17 results found for "Scotland" ordered by most recent first
The report summarises the state of play with the development of biodiversity targets for habitats and species within the EU (including in the proposed Restoration Law) and the UK. It compares the EU’s proposals with the targets that have been proposed so far in England and Northern Ireland, and concludes that they are not as ambitious, comprehensive or coherent as most of those of the EU. Whilst the legal requirement in England to halt the decline in species abundance is potentially world leading, as currently formulated, the species and habitat targets could be met whilst major declines in biodiversity continue, including in natural and semi-natural habitats and particularly vulnerable species groups.
Today, wildlife-rich habitats and key species group numbers are in decline, prompting governments to produce legislation to protect them and reverse downward trends. In order to do so, the EU has proposed targets for biodiversity and nature conservation, as well as the UK, and its four constituent nations. However, the extent and scope of these protections need to be properly assessed to ensure that targets are to be met in the future.
For many foreign observers, and not a few UK citizens, the peculiarity of the British political system, where approximately 0.3% of the population gets to elect the leader of the political party in power (and thus indirectly elect the new Prime Minister) has been a source of puzzlement. Not surprisingly, the rights and wrongs of this have absorbed copious newspaper columns and articles and the debate feels far from settled.
To date, the EU has agreed a set of non-binding biodiversity objectives and actions in its Biodiversity Strategy for 2030. Central to this is a new nature restoration Regulation (Restoration Law) proposed by the European Commission with legally binding restoration targets for ecosystems habitats and species.
In May 2022, IEEP announced an enhanced focus on UK environmental policy and the appointment of a new Director. The Institute hopes to play an increased role in the analysis, reflection and debate that will accompany the changes induced by Brexit.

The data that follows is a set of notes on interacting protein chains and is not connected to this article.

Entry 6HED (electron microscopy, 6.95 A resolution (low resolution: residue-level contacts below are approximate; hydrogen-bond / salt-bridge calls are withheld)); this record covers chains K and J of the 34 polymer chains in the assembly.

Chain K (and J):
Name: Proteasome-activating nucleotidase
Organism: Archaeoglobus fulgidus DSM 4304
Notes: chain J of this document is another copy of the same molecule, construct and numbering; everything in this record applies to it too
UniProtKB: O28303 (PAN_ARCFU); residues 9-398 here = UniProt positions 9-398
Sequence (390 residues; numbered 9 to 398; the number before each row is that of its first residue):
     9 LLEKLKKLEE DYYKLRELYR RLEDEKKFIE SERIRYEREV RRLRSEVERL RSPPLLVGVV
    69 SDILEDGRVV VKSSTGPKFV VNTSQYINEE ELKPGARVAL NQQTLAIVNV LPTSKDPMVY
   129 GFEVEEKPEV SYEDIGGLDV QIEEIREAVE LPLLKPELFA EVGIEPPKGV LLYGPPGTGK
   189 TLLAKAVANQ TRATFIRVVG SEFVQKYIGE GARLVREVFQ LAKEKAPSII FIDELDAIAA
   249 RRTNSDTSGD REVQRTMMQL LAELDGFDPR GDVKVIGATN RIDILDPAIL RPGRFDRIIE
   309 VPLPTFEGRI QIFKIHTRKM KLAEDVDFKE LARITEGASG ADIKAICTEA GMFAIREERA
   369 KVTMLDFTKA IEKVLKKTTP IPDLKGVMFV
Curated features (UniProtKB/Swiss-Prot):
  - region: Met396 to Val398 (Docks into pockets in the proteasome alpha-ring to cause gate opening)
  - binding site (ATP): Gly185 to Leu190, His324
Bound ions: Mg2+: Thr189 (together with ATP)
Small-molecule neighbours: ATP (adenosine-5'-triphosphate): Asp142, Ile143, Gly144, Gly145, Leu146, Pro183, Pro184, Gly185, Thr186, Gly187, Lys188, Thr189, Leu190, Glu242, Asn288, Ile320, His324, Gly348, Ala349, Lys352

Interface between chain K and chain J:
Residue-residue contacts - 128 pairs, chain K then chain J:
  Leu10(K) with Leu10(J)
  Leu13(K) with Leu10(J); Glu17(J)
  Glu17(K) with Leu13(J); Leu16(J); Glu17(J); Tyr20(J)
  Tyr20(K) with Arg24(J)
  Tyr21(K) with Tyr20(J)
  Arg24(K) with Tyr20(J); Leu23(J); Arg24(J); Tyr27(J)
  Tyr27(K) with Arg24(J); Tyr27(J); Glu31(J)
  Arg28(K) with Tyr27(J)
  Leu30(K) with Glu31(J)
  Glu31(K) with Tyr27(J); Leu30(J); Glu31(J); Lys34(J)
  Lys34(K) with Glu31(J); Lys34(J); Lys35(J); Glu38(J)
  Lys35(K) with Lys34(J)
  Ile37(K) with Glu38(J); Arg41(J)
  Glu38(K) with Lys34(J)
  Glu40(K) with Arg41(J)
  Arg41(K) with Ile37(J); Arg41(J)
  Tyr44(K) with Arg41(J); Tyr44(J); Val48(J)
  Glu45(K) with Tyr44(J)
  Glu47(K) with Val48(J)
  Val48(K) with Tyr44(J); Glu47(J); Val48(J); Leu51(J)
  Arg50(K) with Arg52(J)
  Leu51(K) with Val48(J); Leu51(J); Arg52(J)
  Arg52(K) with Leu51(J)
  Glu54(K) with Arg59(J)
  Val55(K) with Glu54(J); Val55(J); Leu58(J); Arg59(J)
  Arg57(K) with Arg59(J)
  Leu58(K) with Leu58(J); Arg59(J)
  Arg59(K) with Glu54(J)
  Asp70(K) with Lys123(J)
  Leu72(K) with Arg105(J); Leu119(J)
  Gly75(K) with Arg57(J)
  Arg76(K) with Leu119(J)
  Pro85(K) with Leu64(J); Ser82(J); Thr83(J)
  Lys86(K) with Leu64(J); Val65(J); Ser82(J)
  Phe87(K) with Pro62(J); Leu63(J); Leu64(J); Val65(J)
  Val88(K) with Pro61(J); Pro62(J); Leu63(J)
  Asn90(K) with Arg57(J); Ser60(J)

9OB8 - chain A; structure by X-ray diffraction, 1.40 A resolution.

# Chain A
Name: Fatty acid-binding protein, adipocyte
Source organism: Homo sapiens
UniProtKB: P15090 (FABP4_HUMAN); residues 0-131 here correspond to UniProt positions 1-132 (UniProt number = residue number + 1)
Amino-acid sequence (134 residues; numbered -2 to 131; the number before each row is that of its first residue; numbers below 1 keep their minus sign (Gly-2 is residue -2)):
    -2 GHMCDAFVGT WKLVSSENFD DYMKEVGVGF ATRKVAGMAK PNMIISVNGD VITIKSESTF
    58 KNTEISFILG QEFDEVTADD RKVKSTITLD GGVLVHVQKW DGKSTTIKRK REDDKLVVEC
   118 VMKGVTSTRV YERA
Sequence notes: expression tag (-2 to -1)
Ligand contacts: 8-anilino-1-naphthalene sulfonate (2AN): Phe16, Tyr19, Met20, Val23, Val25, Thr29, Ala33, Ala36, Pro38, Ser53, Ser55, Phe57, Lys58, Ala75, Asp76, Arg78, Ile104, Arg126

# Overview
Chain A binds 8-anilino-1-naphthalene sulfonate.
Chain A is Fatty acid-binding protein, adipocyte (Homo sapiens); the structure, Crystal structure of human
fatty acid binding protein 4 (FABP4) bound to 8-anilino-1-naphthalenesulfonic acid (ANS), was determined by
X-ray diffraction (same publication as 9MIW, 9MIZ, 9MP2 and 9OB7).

This blog was written by Michael Nicholson, Head of UK Environmental Policy at the Institute for European Environmental Policy (IEEP), who attended COP26 as an IEEP delegate. The statements expressed in this blog do not necessarily represent the views of IEEP.
Faced with the emergency of the COVID-19 crisis, there is a great temptation for recovery plans to prop up yesterday’s economy instead of “building back better”. Instead, recovery plans and any economic stimulus must pass five tests, argue European sustainability think tanks.
As the UK prepares to leave the EU, the future agricultural policy frameworks in the four administrations of England, Northern Ireland, Scotland and Wales are starting to take shape. This briefing provides an overview of the current state of play, focussing on their environmental aspects and ambitions.
This briefing provides a comparison of the emerging agricultural policy frameworks in England, Northern Ireland, Scotland and Wales, with a focus on their environmental components.
IEEP Honorary Fellow, Nigel Haigh, delivers a speech on Brexit and environment the Environment Ireland Conference - Dublin on 4 October 2018.
Pollinators are increasingly under threat by human activity. IEEP surveyed national and regional initiatives that help pollinators in ten EU Member States, outlining strategies, successes and gaps.
The EU’s Regulation on invasive alien species outlines actions to deal with one of the world’s biggest threats to biodiversity, but are there still hurdles to overcome?
How much progress is Scotland making on the environmental agenda? Can Scotland fulfill its growing aspirations to become an environmental front runner in Europe? This new report explores these questions in relation to the farmed environment, Marine Protection Areas and climate mitigation.
This report funded by the Esmee Fairbairn Foundation is meant to inform the ongoing debate on the EU and UK commitments to implementation of marine protected areas (MPAS). The report examines existing ...
Analysis of Responses to 'Rivers, Lochs, Coasts: The Future for Scotland's Waters - Final Report to the Scottish Executive
The Institute for European Environmental Policy (IEEP) was asked by the Scottish Executive to undertake an analysis of responses to the Scottish Executive's consultation document 'Rivers, Lochs, Coasts ...